This day in history during the year of 1959 marked one of the more engaging events of the Cold War between the United States and Soviet Union.
An extemporaneously heated ‘kitchen debate’ between 36th Vice President Richard Nixon and Soviet Premier Nikita Khrushchev was meant to mend wounds across the countries in the aftermath of WWII, but instead ended in a bitter stalemate.
The United States and Soviet Union had signed a Cultural Agreement in 1958 wherein both nations consented to organize national exhibits in each other’s countries amidst already-tense relations. This was meant to provide a cordial cultural exchange as well as the intent of promoting another perspective – a better understanding of each country’s similarities and differences.
Nixon served as a host for the U.S. exhibit located in Sokolniki Park, Moscow. Khrushchev visited prior to the grand opening of the exhibit. Nixon began a tour, showing Khrushchev around a model American kitchen home – hence the name “kitchen debate” was coined for this particular showdown.
Nixon began the conversation remarking how, through capitalism, the average American could afford the time-saving appliances found around the kitchen. Khrushchev grew to dominate the conversation, stating how a peasant under communist rule could easily afford such gadgets and then detailing the ways that America has distorted the image of an average Soviet man.
When Nixon demonstrated the dishwasher to the premier, Khrushchev scoffed that automatic dishwashers were unnecessary because that is what women were for!
The impromptu verbal brawl progressed while the topics broadened as Nixon showcased brand new American colored television sets.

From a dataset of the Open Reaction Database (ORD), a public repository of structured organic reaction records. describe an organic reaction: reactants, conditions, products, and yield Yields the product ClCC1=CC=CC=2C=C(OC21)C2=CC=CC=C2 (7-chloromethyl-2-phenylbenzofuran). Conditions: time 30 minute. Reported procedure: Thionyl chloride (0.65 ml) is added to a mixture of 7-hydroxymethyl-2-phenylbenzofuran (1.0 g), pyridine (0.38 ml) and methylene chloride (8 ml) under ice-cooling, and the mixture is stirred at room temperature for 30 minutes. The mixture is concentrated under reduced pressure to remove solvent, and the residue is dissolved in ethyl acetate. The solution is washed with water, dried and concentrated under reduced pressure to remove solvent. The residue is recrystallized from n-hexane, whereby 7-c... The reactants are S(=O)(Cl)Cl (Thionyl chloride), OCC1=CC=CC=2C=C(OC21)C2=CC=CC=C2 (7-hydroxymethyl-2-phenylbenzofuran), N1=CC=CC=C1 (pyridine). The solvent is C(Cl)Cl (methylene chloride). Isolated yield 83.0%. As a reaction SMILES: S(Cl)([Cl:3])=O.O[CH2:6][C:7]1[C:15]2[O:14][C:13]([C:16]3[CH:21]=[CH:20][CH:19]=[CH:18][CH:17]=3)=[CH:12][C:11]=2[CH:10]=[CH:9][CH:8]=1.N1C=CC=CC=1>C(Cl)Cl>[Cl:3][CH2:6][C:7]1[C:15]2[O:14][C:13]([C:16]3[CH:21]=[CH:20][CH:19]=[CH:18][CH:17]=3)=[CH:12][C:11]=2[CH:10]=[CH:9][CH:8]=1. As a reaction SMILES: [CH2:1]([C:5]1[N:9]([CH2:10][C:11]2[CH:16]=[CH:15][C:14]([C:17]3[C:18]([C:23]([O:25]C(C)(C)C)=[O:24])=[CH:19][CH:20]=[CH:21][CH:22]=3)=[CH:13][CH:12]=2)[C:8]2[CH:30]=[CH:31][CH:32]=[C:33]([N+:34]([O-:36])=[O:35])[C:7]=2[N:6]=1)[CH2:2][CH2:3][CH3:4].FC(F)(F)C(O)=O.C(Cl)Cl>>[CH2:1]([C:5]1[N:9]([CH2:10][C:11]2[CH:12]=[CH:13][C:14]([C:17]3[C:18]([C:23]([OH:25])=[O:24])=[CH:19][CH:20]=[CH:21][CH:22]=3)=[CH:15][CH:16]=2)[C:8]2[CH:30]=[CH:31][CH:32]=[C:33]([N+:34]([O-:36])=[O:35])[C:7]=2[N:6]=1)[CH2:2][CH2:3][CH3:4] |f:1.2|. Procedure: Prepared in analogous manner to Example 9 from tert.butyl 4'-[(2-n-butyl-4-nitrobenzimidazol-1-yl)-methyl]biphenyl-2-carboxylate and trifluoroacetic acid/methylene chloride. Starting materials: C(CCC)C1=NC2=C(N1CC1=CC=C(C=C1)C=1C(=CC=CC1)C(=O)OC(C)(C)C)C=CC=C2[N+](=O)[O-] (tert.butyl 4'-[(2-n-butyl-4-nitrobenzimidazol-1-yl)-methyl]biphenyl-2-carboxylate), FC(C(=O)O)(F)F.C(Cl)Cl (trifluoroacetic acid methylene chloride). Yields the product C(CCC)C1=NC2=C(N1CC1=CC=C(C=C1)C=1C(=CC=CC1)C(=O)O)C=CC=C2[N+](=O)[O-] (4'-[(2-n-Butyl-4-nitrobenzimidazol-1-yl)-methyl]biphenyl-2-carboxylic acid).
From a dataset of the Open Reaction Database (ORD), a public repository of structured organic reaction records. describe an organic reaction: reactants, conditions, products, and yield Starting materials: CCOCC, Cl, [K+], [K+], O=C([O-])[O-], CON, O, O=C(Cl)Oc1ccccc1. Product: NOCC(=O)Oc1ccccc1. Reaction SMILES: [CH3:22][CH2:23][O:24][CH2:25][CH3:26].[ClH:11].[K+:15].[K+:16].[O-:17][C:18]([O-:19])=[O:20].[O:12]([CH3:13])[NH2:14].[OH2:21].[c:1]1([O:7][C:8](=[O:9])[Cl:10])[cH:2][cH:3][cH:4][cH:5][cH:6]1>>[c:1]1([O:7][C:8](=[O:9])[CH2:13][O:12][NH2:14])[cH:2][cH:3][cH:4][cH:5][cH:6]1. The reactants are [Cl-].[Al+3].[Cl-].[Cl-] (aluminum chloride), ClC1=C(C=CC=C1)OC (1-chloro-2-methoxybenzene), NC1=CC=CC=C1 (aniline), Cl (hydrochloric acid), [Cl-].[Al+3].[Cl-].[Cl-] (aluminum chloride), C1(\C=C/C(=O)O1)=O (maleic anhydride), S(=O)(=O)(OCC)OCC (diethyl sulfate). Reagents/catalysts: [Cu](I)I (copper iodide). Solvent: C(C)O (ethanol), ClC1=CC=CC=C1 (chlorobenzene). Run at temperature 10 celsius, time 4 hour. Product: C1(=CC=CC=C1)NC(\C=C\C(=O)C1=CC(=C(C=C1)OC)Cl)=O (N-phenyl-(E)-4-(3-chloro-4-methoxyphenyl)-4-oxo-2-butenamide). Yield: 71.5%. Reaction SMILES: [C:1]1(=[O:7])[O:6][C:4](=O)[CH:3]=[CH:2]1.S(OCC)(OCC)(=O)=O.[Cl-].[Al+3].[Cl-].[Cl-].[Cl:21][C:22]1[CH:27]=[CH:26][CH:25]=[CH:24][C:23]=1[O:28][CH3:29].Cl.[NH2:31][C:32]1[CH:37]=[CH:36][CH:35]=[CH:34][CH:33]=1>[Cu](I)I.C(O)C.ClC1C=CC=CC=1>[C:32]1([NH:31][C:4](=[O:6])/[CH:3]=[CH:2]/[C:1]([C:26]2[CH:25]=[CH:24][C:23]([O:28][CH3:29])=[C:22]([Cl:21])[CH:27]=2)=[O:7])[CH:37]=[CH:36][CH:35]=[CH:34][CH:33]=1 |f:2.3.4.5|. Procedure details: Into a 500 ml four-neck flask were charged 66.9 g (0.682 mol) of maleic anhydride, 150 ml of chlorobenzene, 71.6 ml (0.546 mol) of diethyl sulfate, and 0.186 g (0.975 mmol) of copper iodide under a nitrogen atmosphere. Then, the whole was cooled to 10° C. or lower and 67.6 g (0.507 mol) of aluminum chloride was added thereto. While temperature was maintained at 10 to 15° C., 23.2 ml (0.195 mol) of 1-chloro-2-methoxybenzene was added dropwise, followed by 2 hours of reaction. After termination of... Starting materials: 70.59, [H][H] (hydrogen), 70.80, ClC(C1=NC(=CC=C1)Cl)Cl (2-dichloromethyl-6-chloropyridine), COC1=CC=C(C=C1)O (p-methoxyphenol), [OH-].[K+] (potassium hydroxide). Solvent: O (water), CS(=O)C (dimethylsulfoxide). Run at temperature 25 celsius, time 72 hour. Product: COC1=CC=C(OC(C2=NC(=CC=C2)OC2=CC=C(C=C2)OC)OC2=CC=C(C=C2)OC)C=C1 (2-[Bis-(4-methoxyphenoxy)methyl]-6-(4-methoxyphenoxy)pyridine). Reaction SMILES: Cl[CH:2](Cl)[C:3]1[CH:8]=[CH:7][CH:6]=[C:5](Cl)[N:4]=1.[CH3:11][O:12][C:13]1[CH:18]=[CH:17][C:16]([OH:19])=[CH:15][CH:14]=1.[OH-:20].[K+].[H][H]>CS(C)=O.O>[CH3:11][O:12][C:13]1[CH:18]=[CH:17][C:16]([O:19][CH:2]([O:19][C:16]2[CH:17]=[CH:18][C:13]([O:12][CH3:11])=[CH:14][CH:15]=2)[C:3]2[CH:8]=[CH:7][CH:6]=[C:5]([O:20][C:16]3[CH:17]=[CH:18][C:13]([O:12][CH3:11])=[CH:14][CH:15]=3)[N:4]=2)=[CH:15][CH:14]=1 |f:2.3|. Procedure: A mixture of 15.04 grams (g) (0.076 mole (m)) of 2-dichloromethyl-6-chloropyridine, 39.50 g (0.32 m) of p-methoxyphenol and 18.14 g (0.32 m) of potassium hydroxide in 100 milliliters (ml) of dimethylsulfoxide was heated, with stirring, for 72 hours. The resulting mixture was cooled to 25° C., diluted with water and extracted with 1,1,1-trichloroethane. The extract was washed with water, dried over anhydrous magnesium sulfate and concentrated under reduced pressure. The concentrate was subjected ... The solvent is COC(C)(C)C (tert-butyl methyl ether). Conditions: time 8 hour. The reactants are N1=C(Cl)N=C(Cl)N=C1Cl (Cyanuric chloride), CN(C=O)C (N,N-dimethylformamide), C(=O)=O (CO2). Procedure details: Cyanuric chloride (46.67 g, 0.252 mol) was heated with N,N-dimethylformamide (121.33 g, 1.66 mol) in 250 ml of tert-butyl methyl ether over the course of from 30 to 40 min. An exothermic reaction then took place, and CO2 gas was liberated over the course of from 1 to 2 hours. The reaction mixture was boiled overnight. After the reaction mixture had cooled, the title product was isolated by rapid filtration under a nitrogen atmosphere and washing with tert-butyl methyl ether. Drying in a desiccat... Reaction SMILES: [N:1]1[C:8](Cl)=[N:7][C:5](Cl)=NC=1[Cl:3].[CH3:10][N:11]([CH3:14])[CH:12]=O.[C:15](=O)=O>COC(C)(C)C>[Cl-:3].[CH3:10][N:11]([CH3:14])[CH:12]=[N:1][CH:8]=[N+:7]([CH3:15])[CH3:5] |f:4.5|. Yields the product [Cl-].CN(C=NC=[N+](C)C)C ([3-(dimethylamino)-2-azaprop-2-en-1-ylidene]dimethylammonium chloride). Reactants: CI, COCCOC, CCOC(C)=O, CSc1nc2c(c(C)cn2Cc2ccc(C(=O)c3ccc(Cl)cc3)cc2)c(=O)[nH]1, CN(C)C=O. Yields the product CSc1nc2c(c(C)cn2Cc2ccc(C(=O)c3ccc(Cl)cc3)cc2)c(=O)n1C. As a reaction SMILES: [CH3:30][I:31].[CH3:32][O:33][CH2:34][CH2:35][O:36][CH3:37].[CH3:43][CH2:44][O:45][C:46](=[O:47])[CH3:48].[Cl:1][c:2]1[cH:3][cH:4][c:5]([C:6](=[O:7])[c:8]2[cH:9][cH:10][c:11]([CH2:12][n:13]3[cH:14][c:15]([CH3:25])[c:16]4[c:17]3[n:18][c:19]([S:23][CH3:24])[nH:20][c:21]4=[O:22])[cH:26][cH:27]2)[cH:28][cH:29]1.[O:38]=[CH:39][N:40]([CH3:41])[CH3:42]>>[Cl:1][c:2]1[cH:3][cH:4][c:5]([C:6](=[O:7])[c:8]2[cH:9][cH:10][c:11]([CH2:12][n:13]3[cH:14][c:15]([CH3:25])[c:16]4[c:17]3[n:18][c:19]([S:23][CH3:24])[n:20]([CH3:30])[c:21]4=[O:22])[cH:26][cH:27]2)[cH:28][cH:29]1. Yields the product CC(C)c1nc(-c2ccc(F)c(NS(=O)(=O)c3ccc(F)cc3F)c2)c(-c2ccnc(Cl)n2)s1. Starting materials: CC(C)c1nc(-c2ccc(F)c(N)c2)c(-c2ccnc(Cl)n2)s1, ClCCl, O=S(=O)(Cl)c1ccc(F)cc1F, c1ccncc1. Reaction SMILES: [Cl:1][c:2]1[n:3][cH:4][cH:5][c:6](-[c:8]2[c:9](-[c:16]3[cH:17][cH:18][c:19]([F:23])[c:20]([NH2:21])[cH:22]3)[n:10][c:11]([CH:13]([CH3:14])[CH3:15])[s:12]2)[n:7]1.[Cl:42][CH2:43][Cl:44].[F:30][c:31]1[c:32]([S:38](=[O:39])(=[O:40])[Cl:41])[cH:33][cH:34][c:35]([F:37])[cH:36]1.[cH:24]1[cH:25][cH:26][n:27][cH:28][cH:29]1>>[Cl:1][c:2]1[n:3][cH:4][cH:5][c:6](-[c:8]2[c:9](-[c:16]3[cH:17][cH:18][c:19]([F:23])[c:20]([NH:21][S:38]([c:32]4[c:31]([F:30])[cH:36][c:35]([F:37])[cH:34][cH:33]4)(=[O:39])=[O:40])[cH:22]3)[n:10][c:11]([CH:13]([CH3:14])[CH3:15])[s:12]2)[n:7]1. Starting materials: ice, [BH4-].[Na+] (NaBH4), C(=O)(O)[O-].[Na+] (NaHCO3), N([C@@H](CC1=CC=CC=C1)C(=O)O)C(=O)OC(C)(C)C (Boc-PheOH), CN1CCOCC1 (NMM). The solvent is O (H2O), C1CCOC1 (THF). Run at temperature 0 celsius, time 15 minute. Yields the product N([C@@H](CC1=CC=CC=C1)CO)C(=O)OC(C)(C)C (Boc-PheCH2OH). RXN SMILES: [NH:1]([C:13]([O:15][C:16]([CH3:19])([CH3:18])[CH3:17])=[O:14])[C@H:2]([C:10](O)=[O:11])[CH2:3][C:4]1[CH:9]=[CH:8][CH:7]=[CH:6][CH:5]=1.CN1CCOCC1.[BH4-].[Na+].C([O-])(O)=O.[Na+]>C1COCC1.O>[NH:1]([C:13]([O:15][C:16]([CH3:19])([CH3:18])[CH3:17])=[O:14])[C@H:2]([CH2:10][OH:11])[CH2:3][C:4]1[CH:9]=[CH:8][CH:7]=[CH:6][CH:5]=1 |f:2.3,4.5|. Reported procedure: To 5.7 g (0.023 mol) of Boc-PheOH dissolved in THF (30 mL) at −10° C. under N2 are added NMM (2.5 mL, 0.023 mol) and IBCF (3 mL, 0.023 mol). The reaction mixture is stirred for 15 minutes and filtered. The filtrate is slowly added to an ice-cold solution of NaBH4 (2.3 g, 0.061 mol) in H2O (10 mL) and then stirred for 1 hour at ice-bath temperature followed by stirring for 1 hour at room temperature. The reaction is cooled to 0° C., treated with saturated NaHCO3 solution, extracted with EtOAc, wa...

The hot-headed Soviet Premier perceived this demonstration as a challenge of technological innovation between the two countries and argued that the Soviet Union’s utilization of technology would surpass America within a fleeting time frame. Nixon held his composure and fought back with pointing out America’s usage of modern techniques, while satirically remarking that their present conflict was technological rather than militaristic.
The two agreed; however, Nixon went on to talk about new tools that would provide for more communication and ways to teach, along with snidely remarking about how Khrushchev didn’t know everything.
Voices were raised with Khrushchev snapping back “If I don’t know anything, then you know absolutely nothing about communism!”
The exchange climaxed when the Vice President chewed into Khrushchev for continually interrupting him, and went on to suggest Russia’s destructive rocketry could lead to further warfare. Khrushchev took Nixon’s implication as a threat, but both men ended up mutually agreeing that the debate had gone too far.
The media and the small crowd of reporters and photographers had a field day with the ‘kitchen debate’ hitting the front of all newspapers the next day, as well as being broadcasted on both English and Russian televisions through interpreters.
As one can see, the hats of diplomacy can sporadically be blown away amid fiery words. Sometimes the greatest conflicts between two nations is not with gunfire, but with the articulation of debate between brethren.
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